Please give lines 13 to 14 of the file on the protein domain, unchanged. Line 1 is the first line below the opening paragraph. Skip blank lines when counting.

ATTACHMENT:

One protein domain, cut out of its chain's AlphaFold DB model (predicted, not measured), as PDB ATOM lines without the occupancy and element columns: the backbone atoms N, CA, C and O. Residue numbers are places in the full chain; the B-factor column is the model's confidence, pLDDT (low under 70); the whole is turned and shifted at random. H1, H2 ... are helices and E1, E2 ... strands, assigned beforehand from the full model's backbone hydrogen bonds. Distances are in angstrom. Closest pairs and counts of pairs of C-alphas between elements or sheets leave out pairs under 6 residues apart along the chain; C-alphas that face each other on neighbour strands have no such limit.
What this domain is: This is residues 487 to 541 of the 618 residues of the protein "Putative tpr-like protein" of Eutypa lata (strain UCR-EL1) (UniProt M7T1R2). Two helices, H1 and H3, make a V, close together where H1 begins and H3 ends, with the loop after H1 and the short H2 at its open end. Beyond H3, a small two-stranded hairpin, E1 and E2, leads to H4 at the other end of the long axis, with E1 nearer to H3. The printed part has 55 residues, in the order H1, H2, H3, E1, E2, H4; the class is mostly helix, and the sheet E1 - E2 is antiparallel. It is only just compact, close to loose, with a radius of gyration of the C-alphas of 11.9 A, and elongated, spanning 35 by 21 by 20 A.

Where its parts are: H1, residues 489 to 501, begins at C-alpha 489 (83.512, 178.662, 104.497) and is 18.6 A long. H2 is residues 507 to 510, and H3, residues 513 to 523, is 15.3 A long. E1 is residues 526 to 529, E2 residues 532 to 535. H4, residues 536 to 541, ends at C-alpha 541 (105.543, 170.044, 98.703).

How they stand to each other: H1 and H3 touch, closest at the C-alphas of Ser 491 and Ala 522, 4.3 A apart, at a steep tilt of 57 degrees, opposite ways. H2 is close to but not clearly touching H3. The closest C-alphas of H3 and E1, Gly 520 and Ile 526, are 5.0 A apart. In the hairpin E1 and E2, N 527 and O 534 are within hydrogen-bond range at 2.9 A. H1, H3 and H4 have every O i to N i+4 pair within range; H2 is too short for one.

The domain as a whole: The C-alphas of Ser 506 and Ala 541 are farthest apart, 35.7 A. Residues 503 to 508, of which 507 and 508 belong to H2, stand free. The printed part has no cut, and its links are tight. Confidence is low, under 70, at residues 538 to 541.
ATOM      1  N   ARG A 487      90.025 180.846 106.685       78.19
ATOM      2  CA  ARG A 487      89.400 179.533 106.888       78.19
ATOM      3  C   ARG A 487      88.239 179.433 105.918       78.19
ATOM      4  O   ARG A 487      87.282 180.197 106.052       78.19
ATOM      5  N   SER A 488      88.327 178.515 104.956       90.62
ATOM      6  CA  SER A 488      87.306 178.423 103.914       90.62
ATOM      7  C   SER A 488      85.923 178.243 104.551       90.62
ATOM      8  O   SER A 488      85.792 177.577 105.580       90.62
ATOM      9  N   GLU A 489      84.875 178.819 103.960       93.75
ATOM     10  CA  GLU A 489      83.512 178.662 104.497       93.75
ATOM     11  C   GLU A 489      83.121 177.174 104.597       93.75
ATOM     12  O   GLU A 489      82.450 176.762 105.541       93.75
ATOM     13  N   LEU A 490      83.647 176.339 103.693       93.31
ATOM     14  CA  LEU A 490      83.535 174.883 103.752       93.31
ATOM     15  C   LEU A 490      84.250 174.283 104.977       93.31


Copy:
ATOM      9  N   GLU A 489      84.875 178.819 103.960       93.75
ATOM     10  CA  GLU A 489      83.512 178.662 104.497       93.75